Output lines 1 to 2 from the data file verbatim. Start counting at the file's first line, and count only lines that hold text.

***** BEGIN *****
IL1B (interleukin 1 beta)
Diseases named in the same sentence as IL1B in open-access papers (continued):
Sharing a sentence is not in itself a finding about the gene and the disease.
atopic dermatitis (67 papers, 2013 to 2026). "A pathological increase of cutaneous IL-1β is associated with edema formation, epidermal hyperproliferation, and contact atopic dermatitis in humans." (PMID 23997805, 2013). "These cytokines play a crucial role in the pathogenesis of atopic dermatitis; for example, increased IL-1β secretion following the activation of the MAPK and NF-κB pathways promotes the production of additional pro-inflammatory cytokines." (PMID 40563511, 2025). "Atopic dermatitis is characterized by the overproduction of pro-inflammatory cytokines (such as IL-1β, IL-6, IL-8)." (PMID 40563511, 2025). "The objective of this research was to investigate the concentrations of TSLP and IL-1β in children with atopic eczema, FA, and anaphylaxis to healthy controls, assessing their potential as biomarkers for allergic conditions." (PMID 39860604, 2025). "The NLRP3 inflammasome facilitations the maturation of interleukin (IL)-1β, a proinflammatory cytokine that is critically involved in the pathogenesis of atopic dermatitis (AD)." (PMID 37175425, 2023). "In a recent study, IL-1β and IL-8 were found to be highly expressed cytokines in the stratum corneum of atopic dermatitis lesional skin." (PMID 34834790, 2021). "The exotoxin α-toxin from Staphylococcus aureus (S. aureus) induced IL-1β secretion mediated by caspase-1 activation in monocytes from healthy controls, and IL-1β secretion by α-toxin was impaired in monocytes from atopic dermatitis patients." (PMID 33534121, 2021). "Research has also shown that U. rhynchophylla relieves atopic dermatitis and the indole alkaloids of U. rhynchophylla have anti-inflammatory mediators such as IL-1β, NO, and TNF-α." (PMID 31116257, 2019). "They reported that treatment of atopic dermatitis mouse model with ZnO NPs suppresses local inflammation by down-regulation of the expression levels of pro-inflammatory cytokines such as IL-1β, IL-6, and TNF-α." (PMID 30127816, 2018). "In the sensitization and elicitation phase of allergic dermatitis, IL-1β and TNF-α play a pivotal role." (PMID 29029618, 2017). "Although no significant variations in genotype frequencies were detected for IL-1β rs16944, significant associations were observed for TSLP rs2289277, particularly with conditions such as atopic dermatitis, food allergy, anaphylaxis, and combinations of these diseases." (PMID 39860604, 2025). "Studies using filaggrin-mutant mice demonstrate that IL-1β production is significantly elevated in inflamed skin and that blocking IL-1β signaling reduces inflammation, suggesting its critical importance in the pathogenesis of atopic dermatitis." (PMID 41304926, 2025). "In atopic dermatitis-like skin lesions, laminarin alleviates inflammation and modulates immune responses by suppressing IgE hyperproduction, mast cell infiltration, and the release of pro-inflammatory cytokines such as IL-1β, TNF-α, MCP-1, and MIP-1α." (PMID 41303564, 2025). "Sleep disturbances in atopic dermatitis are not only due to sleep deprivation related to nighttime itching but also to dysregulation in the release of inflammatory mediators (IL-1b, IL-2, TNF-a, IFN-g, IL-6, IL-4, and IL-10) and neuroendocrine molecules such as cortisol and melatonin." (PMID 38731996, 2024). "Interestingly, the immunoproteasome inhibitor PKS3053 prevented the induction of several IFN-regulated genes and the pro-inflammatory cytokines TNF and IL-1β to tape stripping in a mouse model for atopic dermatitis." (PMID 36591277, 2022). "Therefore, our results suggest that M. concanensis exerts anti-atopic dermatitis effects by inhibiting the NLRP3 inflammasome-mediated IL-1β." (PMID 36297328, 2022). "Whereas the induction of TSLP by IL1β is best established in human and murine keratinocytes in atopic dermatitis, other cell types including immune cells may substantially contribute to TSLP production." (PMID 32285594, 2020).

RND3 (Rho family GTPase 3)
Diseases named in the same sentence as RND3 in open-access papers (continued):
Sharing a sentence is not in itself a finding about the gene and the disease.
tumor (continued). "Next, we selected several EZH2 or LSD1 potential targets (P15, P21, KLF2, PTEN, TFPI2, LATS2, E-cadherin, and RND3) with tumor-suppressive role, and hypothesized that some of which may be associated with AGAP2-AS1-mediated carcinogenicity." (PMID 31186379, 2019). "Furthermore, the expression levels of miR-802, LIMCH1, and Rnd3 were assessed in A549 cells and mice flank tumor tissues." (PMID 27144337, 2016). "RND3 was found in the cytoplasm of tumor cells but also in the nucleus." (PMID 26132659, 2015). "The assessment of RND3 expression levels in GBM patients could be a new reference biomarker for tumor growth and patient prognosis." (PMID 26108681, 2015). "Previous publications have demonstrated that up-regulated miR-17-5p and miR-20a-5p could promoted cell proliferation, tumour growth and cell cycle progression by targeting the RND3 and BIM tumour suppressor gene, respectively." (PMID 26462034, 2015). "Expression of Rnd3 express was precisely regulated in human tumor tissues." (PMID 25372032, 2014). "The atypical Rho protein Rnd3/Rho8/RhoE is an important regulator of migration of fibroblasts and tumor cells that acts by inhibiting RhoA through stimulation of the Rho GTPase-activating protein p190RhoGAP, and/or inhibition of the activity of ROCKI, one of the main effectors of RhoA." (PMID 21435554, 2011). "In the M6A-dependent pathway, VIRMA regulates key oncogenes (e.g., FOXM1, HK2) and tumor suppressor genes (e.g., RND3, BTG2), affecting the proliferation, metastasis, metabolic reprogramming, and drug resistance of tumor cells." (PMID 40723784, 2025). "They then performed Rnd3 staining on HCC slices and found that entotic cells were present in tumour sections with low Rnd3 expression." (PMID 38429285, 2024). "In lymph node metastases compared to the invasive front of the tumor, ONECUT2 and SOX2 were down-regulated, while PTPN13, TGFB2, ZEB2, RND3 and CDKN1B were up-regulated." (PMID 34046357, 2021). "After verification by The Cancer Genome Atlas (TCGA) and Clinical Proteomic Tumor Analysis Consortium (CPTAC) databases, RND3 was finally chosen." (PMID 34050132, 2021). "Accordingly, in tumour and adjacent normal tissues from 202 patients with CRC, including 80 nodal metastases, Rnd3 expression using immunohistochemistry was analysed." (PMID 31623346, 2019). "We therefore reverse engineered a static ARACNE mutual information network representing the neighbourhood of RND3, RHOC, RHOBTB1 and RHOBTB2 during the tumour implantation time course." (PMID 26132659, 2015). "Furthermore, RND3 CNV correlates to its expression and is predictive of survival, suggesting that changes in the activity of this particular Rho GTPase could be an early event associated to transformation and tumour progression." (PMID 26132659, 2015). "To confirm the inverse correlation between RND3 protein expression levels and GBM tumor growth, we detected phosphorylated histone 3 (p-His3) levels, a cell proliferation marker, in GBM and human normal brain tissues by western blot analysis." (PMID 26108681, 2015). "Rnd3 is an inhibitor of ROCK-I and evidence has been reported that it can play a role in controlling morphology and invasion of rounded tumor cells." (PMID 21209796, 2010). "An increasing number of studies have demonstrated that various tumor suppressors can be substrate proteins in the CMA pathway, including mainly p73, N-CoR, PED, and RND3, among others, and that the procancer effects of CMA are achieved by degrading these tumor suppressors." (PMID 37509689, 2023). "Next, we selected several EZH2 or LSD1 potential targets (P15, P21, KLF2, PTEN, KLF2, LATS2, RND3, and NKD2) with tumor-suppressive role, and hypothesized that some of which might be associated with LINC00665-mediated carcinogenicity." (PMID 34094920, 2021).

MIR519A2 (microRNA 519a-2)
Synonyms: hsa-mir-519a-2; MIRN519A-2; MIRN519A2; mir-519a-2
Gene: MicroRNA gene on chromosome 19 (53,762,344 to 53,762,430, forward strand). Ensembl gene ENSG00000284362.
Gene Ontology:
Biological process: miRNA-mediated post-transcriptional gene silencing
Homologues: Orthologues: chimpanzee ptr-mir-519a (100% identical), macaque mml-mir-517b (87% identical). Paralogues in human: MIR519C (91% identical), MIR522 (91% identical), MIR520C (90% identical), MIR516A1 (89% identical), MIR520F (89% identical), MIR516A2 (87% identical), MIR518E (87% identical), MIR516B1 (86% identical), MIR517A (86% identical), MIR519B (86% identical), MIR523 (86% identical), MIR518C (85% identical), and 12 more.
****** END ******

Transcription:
IL1B (interleukin 1 beta)
Diseases named in the same sentence as IL1B in open-access papers (continued):